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Neurocritical Care

, Volume 23, Issue 3, pp 364–369 | Cite as

Cranial Accelerometry Can Detect Cerebral Vasospasm Caused by Subarachnoid Hemorrhage

  • Wade S. Smith
  • Janet L. Browne
  • Nerissa U. Ko
Original Article

Abstract

Background

We previously reported the presence of a cranial “bruit” in patients with cerebral vasospasm by signal processing cranial accelerometry signals time locked to the cardiac cycle. This shift to higher frequencies is likely related to the turbulence of blood flow produced by vascular narrowing. We sought to build a more quantitative model to predict cerebral vasospasm then test the accuracy of this technique to detect cerebral vasospasm in a prospective blinded study.

Methods

Skull accelerometry was performed using an array of 6 highly sensitive accelerometers placed in contact with the scalp. Paired transcranial Doppler (TCD) recordings and accelerometry epochs were obtained in consecutive patients with subarachnoid hemorrhage undergoing TCD recordings for surveillance of cerebral vasospasm. The energy of rectified acceleration measurements within systolic and diastolic bands of the cardiac cycle were measured and correlated with TCD-defined spasm. This model was then tested prospectively in a blinded consecutive sample of subarachnoid hemorrhage patients to determine accuracy of the technique.

Results

We developed a model predicting cerebral vasospasm from analysis of 14 unblinded subjects with varying degrees of cerebral vasospasm as detected by TCD. We then recorded from 58 subjects obtaining 125-paired recordings of accelerometry and TCD to test this model in a blinded analysis. Accelerometry detection of any spasm versus non-spasm correlated with TCD-defined vasospasm (P < 0.001). The model was 81 % sensitive for detecting any cerebral vasospasm in patients, while the negative predictive value was 61 %.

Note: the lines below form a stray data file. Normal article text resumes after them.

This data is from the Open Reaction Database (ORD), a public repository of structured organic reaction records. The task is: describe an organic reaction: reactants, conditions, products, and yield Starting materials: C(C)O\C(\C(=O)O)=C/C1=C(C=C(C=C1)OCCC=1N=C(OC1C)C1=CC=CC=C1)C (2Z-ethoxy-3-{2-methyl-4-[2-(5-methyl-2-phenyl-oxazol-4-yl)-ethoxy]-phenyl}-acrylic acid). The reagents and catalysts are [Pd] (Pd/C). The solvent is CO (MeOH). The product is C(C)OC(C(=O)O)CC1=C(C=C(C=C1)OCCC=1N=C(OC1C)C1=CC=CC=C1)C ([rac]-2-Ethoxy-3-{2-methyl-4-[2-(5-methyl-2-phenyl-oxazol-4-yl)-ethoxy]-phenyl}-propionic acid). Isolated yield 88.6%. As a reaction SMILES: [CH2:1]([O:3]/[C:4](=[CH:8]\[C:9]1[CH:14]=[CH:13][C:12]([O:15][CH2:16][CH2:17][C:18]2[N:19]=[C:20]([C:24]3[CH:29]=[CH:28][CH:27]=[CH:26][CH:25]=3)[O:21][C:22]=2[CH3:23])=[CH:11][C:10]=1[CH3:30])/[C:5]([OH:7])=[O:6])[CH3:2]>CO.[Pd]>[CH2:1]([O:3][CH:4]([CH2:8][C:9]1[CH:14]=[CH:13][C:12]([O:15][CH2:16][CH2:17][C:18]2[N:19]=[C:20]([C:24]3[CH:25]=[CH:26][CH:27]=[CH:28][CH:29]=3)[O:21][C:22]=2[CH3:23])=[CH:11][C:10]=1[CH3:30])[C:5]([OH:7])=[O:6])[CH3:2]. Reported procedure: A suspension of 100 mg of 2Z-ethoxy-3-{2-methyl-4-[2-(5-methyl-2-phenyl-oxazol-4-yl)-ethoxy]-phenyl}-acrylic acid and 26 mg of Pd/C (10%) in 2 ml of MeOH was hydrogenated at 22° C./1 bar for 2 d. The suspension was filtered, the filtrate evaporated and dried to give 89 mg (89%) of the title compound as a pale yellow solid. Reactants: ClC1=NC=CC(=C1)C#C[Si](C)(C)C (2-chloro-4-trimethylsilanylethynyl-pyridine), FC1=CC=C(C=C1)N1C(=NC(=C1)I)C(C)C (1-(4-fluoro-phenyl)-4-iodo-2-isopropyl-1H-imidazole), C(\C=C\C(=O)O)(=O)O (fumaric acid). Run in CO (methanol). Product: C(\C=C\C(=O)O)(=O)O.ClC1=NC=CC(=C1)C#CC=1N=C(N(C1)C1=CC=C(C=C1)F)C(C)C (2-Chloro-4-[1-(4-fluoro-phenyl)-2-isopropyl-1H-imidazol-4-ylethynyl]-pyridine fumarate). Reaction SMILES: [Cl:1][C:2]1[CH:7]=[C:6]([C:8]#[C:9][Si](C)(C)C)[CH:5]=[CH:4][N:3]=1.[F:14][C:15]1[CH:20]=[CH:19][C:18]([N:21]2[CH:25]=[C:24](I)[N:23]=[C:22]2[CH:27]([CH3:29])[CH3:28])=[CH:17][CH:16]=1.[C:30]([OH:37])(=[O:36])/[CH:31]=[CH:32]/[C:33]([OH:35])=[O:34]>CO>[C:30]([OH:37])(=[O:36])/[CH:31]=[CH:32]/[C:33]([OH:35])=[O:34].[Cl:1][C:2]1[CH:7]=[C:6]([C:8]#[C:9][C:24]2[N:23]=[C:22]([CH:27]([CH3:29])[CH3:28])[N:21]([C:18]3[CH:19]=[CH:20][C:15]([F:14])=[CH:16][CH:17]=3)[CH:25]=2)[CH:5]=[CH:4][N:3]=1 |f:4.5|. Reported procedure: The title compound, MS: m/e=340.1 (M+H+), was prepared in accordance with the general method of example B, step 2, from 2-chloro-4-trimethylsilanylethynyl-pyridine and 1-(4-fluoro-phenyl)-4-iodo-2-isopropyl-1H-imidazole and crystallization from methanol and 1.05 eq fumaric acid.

Conclusion

Highly sensitive skull accelerometry can detect cerebral vasospasm with clinically meaningful accuracy. This tool holds promise in the ICU environment to detect as well as reject cerebral vasospasm as the cause of neurological deficits in subarachnoid hemorrhage.

Keywords

Windkessel effect Vascular oscillation Turbulence Brain motion Brain pulse 

Supplementary material

12028_2015_118_MOESM1_ESM.mp3 (1.2 mb)
This sound recording was produced by taking lateral sensor acceleration signals from a patient in varying degrees of vasospasm, pitch shifting these signals by 1.2 kHz (Audacity software, http://audacity.sourceforge.net) and then converting them to a.mp3 file. (MP3 1241 kb)

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Copyright information

© Springer Science+Business Media New York 2015

Authors and Affiliations

  • Wade S. Smith
    • 1
  • Janet L. Browne
    • 1
  • Nerissa U. Ko
    • 1
  1. 1.Department of NeurologyUniversity of California, San FranciscoSan FranciscoUSA

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